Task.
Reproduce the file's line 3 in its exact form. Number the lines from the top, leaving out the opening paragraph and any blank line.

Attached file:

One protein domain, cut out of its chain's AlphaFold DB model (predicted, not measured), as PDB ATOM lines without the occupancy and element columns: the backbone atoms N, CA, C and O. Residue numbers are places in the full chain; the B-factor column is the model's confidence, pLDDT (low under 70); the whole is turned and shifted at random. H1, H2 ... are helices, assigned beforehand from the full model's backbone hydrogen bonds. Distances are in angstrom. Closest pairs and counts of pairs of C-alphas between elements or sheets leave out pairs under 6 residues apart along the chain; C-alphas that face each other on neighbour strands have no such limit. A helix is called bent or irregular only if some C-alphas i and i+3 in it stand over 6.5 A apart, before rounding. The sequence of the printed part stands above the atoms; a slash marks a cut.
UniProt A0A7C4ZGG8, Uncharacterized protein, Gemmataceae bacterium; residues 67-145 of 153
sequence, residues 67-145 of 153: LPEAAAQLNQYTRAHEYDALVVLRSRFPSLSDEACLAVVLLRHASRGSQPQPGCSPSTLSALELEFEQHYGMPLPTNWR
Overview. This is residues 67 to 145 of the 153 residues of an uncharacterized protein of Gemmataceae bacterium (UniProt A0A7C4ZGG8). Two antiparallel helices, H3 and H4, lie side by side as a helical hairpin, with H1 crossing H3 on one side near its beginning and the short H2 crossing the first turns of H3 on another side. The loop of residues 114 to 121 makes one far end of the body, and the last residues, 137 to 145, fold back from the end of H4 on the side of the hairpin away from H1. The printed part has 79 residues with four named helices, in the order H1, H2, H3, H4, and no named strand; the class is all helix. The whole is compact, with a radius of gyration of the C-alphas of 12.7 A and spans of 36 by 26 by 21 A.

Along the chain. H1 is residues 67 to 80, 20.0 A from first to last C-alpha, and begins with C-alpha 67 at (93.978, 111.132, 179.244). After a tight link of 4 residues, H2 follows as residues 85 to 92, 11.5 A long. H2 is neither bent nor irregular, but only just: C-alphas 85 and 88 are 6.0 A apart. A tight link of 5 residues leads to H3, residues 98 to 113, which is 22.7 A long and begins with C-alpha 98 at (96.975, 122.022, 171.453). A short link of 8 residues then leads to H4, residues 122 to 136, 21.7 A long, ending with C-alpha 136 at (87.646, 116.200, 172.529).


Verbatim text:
Overview. This is residues 67 to 145 of the 153 residues of an uncharacterized protein of Gemmataceae bacterium (UniProt A0A7C4ZGG8). Two antiparallel helices, H3 and H4, lie side by side as a helical hairpin, with H1 crossing H3 on one side near its beginning and the short H2 crossing the first turns of H3 on another side. The loop of residues 114 to 121 makes one far end of the body, and the last residues, 137 to 145, fold back from the end of H4 on the side of the hairpin away from H1. The printed part has 79 residues with four named helices, in the order H1, H2, H3, H4, and no named strand; the class is all helix. The whole is compact, with a radius of gyration of the C-alphas of 12.7 A and spans of 36 by 26 by 21 A.